Table 5 Recent advances in extracting bioactive compounds from plant by-products

In general, the advantages of extracting bioactive compounds from the by-products of edible plants are as follows: firstly, the by-products of edible plants can be fully utilized, which would not waste resources; Secondly, the extracted bioactive compounds can be used in the fields of medicine, health care products and food, and have high economic value and social value; Finally, using technologies such as supercritical fluid extraction can make the production more environmentally friendly by using organic solvents (Ramos et al. 2019). However, there are also some problems in this application, such as how to choose the extraction, improve the extraction efficiency, and ensure the purity of the extracted compounds, which need to be solved through continuous research and improvement (Khawli et al. 2020). It can be predicted that the public’s demand for bioactive compounds will increase with the improvement of people’s health awareness. Therefore, the use of extracting bioactive compounds from edible plant by-products can be used to reduce waste accumulation and landfilling costs. Valorization of these by-products could also encourage innovation, present business opportunities, and ultimately generate income from previously expensive waste material (Pandey 2019; Rashwan et al. 2023). At the same time, it is worth exploring more efficient and environmentally friendly extraction and continuing to find new bioactive compounds to provide better protection for human health and life.

Food additives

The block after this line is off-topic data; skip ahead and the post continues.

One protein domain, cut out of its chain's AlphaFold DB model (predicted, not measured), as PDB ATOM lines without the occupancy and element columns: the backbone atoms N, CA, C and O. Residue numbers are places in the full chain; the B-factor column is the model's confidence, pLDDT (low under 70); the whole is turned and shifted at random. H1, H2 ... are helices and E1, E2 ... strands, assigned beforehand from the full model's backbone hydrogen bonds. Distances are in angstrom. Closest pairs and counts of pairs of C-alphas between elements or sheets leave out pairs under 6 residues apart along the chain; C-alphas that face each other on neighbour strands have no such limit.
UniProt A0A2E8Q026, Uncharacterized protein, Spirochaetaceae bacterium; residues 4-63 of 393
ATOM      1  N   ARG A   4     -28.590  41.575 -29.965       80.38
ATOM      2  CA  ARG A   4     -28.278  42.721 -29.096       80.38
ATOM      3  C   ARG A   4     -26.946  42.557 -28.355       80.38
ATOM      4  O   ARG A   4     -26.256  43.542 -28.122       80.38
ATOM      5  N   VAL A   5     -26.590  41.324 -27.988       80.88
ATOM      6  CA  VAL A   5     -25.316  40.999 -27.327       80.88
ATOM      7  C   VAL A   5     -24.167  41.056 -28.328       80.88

Food additives refer to chemical substances or products used to change food’s physical, chemical, biological, and nutritional characteristics, including preservatives, pigments, sweeteners, spices, sour agents, and stabilizers. The use of food additives can improve the taste, color, shelf life, safety, and other characteristics of food, to meet the needs and expectations of consumers (Williams and Phillips 2021). Rich bioactive substances such as polysaccharides, proteins, and phenolic compounds in the by-products of edible plants have certain nutritional and health care functions and can be applied to producing related food additives (Faustino et al. 2019; Rashwan et al. 2020). The extraction used in this application mainly includes water extraction, acid–base extraction, microwave-assisted extraction, and others. Among them, water extraction is one of the most commonly used extractions, which has the characteristics of simplicity, safety, and environmental protection; Acid–base extraction is suitable for extracting proteoglycan and other substances; Microwave-assisted extraction has the advantages of fast, high efficiency, and energy saving (Kumar et al. 2021; Xiang et al. 2022). At present, many studies on food additives produced from by-products of edible plants have been carried out all over the world, and abundant achievements have been made.